In chapter 15, after Huck has played a mean trick on Jim and Jim calls him out for it, Huck says,
It was fifteen minutes before I could work myself up to go and humble myself to a nigger—but I done it, and I warn't ever sorry for it afterwards, neither.
Huck has recognized Jim's humanity. He understands that Jim sees him as a friend and that he has truly hurt Jim's feelings. Huck has to work hard to unlearn all the racial attitudes he has been surrounded with all his life.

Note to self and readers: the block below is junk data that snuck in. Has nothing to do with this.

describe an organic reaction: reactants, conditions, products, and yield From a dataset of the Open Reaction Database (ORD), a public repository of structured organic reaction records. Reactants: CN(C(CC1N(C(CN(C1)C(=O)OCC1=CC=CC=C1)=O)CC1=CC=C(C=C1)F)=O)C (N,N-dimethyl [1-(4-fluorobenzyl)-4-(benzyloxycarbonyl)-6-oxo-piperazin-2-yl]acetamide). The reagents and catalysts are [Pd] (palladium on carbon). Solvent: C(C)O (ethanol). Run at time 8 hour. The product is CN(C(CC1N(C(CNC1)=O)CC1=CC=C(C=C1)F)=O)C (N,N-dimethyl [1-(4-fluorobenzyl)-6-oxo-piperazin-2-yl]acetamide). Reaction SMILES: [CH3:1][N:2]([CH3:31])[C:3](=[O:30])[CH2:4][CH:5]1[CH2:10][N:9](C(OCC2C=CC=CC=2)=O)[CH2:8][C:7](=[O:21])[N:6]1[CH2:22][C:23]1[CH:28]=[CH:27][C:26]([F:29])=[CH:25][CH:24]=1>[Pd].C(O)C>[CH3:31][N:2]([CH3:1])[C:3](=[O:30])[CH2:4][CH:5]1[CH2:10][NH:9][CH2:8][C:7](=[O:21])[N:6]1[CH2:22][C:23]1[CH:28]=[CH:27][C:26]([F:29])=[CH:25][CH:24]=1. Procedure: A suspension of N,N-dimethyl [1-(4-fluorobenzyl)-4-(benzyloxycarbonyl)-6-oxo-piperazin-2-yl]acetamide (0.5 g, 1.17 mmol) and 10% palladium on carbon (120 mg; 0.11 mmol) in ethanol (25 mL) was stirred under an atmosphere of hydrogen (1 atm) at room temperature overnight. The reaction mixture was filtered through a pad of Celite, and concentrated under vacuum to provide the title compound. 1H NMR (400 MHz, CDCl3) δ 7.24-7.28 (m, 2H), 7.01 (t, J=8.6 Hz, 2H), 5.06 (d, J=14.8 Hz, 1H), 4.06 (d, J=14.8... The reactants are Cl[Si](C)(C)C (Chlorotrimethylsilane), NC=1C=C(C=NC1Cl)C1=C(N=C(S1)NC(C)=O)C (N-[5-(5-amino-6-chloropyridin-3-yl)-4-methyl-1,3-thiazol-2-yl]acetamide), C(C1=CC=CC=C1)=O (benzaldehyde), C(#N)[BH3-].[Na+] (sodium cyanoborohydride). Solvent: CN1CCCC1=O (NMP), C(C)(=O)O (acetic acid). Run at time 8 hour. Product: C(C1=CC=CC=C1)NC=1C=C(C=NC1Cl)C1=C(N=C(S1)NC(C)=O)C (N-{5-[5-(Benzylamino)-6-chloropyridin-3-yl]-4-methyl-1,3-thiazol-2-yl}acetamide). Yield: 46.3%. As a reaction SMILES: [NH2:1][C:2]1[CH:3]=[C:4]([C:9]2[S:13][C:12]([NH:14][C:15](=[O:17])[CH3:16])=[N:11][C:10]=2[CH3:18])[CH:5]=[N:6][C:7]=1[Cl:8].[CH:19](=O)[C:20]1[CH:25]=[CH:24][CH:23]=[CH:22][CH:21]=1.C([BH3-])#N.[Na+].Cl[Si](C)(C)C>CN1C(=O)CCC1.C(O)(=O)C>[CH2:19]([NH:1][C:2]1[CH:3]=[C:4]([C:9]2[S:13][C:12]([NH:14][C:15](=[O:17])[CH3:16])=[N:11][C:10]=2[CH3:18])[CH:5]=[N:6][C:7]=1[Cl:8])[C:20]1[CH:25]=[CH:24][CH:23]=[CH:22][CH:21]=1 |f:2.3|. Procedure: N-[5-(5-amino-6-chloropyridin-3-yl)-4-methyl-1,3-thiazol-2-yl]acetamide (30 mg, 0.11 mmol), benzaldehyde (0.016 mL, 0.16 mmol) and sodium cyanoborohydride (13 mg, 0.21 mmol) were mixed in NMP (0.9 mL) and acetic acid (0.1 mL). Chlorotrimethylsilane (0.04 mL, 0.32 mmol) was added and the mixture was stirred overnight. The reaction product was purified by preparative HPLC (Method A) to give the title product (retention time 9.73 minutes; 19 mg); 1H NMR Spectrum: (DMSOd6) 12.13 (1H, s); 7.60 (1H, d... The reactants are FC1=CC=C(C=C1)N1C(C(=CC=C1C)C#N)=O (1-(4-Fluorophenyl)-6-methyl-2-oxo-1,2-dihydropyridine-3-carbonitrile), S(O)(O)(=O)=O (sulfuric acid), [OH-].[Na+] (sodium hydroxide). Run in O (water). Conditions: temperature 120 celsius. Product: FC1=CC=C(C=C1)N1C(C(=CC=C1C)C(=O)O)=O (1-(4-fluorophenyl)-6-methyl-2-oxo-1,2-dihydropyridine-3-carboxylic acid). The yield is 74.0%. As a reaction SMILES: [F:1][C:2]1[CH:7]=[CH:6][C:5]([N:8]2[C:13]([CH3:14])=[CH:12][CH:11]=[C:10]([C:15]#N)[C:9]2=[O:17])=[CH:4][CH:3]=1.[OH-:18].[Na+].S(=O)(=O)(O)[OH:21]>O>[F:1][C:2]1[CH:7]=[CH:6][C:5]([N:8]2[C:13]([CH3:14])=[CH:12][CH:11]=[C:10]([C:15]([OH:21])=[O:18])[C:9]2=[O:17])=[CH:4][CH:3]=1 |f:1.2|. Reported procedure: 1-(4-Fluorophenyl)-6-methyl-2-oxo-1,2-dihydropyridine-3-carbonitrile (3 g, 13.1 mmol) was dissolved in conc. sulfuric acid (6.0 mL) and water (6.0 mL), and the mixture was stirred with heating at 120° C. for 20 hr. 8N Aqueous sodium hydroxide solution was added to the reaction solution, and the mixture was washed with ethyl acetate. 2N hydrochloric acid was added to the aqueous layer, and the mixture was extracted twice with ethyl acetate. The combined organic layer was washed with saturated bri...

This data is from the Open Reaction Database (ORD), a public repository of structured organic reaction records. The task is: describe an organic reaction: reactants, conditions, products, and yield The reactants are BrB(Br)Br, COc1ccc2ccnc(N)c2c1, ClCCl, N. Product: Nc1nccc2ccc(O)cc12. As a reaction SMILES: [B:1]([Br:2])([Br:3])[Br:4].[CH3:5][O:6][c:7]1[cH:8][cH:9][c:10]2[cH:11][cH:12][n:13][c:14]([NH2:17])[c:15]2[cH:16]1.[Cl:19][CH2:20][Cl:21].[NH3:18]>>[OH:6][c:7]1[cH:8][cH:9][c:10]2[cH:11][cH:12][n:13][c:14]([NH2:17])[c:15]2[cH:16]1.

Near the end of chapter 23, Huck witnesses Jim's grief in the early morning hours and intuits that Jim is "low and homesick" and likely thinking about his wife and children. Huck thinks,
...I do believe that he cared just as much for his people as white folks does for theirn. It don't seem natural, but I reckon it's so.
This observation is another indication that Huck sees Jim as a fellow human being and not someone lesser than himself or white people in general.
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